Suomi is the Finnish word for Finland, where I am currently visiting my mother and my family. I am mostly away from internet access, but sneaking in a post here and there because it’s about time I put some of these observations into words – difficult as that is – because Finland must be felt. But I’ll try, and I hope you enjoy it.
There are slim evergreen trees as far as the eye can see. The ground around them, though covered in low bushes and flowers, is otherwise nearly clear, almost graspable by the human mind. It is a stark contrast to the rain forests of the West Coast where life grows on top of life, filling every crevice, filling all your senses. Here life is more humble; it knows its limits.
Only a few minutes into the forest we spot our first reindeer but they quickly scurry across the path and out of sight. They aren’t always so quick to move – childhood Nina had to do quite a bit of intimidating running and flailing to get them to move their lazy lumbering bodies from behind my grandmother’s house.
And for no other reason than childish joy at interacting with nature, of course.
The air feels cool against my skin; you can tell fall is already settling in. It carries the familiar smell of leaves and earth. The ground is covered in a red carpet of not-quite-ripe lingonberries – in another few weeks my mom will walk through here again, filling endless buckets with them, filling her freezer with summer. There are blueberries too though you have to look a bit harder for them – you can tell this hasn’t been their year – but soon our fingers are covered in their reddish stains anyway.
All the wild berries here are tiny compared to the ones I am now used to but eating them makes you immediately realize that the large factory-farm versions are a complete farce. This is what a berry tastes like.
Every once in a while, I’ll see something that tweaks memories of a long-forgotten knowledge. Simple truths I once took for granted just as easily as the knowledge that the sky is blue. Like the tall bush with the bunches of red berries? Robins eat those in the winter. I would watch them from my grandmother’s kitchen window. Or that the ditch in front of the sauna has tons of little tiny frogs, but to see them you have to crouch down really low and wait patiently until you spot one jumping.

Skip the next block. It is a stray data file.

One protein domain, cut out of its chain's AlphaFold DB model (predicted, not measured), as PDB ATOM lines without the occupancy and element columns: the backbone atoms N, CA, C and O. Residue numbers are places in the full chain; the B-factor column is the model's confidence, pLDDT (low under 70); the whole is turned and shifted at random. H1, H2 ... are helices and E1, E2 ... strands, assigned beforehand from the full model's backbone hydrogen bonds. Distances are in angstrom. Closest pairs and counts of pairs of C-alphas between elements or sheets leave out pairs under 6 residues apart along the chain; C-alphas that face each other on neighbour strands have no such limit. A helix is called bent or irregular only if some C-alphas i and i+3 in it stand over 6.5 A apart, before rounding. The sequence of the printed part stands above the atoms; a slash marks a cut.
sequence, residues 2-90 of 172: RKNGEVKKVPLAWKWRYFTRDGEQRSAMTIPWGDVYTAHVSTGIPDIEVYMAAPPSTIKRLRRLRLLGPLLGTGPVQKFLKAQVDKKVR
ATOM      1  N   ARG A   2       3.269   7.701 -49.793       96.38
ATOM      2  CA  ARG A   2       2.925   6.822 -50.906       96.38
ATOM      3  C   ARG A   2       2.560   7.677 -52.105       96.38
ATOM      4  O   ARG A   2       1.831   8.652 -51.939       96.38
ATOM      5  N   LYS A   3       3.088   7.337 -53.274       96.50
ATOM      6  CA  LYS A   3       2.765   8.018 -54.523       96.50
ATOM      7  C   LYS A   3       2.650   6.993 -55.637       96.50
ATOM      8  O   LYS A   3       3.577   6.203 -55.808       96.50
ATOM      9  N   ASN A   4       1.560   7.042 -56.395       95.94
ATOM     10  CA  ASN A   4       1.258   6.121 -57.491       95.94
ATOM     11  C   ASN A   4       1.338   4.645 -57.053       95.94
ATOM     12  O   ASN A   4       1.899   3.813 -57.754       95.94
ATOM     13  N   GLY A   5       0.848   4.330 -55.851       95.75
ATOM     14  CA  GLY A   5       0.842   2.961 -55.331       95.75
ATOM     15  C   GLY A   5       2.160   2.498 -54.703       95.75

Or that the mosquitoes here are on steroids. As I watch the red, itchy lump on my wrist growing – and then growing some more – it really starts to feel like I’m home.
And with that, I’m disappearing back into radio silence again.
Perhaps it’s time to explain why I seem rather obsessed with Finland and pepper my posts with Finnish words and tidbits. It’s not just because Finland is an absolute hotbed of culture, especially of the monster-based hard-rock variety. It’s because I was born there and though I have lived in Canada now for nearly 18 years and will in all likelihood stay here, that tough Nordic country is built right into my bones. As citizens of small and overlooked countries are wont to do, I also carry around an irritating amount of national pride. Here’s a bunch of that now, disguised as me telling the story of how I came to be in Canada.
I was born in a small town in southern Finland named Porvoo (less than an hour drive from Helsinki to perhaps give you some reference… or not). My parents moved there together from northern Finland shortly after getting married. They are both from small farms in Lapland, the northern-most region of Finland known for hardy, independent, proud, and stubborn people in a country already known for all of the above. You have to be to survive the ten-month winters and the nearly complete lack of sunshine for several of those months.
My dad was the kind of man I could see any young girl falling for – he was handsome and exotic looking with dark hair and dark eyes that earned him the nickname of Prince of Lapland. It was really too bad he was also temperamental and so thoroughly enjoyed his alcohol.
They married young, I think probably by the time they were 20 and had me when my mom was 23. I don’t know when or exactly how their marriage ended, but I don’t think I was out of diapers yet. Based on things I saw later in life I can only assume that my dad’s temper combined with alcohol to the point where my intensely proud mom was not going to take it and left him. She may have looked delicate as a doll in the old photographs I’ve seen, but my mom is anything but. Apparently my dad fought for custody of me, and ended up with weekends and holidays.
I sometimes forget now that I spent a lot of time with my dad during my childhood. I have mostly good memories, though they tend to get overshadowed by the few really bad ones. He taught me how to swim and how to ride a bike. Most of the vacations I took were with him, his girlfriend and her daughter Noora. At one point he lived in the most amazing farm house that had an abandoned barn, a seemingly endless row of apple trees and a huge field for skiing in the winter. It was an imaginative kid’s dream come true.
Despite all this he was never really a father-figure in my eyes, which I now recognize as a blessing since it meant he could never let me down in that crushing way that parents busy fighting their own demons are capable of. Throughout my childhood he was most certainly an alcoholic, but a relatively well functioning one. Nowadays he’s still hanging in there but based on the handful of times I have seen him in the last decade, the alcohol is winning.
Although my dad rarely made his child support payments, my mom and I were just fine. She was a single mom but in Finland the social safety net is large and sturdy, sorta like our feet. Her best friend was another single mom with two daughters close to my age. The five of us made our own family. I might tell the longer story another day, but those are just details. Lotta and Katri were the sisters I never had and to this day my heart aches when I think of them, so far from me.